Gui: We don't see Bossa Nova as a scene but a very relevant musical genre revered by artists from different styles and eras. There is a whole group of artists, researchers, onlookers and fans around the world who look for and buy both the classics and the little-known gems of what has already been produced. Among these enthusiasts, we can mention the Brazilian DJ collective Rotação Brasil, DJ Paulão, owner of the incredible Patuá Records, Carlinhos from the Discos 7 store in São Paulo, the great record collector and Brazilian musician Ed Motta, Discos Baratos ourselves. There’s Fábio, the owner of the Supernut MaraRecords store in Rio de Janeiro, another Rio de Janeiro based DJ, Rodrigo Facchinetti, as well as foreign names like Dutch DJ Palo Santo, and Kakemura in Japan, owner of the Jazz Bar in Osaka.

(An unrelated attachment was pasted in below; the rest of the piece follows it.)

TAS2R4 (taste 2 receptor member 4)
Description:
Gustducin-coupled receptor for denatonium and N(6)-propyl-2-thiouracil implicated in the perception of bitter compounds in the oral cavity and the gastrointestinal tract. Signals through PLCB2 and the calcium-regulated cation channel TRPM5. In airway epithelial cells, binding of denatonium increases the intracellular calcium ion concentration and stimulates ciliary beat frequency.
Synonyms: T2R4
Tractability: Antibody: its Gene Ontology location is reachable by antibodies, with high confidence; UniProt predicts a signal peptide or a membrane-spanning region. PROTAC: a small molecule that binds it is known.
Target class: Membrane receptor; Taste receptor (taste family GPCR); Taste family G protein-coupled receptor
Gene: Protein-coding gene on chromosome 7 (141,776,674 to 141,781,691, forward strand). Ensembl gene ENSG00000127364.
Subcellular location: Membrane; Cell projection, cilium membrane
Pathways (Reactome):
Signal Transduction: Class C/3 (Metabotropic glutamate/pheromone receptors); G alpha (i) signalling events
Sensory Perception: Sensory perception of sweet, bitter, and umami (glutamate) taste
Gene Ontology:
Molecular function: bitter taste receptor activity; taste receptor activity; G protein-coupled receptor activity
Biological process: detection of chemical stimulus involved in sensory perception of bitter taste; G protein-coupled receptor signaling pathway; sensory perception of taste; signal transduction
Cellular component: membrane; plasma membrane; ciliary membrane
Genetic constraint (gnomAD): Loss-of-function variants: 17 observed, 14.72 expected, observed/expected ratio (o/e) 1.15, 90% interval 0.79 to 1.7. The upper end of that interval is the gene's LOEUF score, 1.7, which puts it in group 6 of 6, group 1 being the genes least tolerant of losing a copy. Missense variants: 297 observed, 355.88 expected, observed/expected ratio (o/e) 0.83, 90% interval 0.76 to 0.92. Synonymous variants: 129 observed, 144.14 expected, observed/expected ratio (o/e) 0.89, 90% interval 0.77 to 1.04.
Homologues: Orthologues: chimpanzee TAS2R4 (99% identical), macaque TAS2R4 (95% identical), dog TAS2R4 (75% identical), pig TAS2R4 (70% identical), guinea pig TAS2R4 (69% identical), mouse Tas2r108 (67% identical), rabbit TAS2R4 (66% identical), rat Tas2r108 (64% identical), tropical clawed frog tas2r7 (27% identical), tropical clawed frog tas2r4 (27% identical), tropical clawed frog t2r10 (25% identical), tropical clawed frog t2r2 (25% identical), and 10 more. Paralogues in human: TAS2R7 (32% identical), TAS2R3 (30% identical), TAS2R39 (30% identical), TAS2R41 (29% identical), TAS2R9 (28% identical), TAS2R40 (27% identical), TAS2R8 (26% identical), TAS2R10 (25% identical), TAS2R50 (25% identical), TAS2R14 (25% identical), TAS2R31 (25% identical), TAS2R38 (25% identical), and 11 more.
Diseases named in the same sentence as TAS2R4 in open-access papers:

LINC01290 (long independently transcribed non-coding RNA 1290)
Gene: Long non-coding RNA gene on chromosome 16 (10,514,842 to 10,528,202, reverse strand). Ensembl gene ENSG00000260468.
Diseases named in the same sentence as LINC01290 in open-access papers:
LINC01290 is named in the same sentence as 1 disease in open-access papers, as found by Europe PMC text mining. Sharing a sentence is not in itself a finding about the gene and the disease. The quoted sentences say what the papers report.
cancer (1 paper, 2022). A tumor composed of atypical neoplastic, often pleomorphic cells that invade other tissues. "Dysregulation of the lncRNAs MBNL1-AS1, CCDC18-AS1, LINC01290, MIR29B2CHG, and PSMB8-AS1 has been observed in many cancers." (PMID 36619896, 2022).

"Bossa Nova is one of the most important movements in world music and represents a great revolution in Brazilian music."
What is the story of Discos Baratos?
Pino: Discos Baratos started in 2020, during the pandemic, as an online radio show that aired monthly on The Lot Radio. Eventually, we came up with the idea of a shared radio show between The Lot and the São Paulo platform Na Manteiga, which was embraced by both stations. With the end of the pandemic, along with the gradual return of the party schedule, we slowly moved away from radio and started doing live DJ sets. We have done many events in the areas between Rio de Janeiro and São Paulo, with parties at Gop Tun in São Paulo and DOMply in Rio de Janeiro.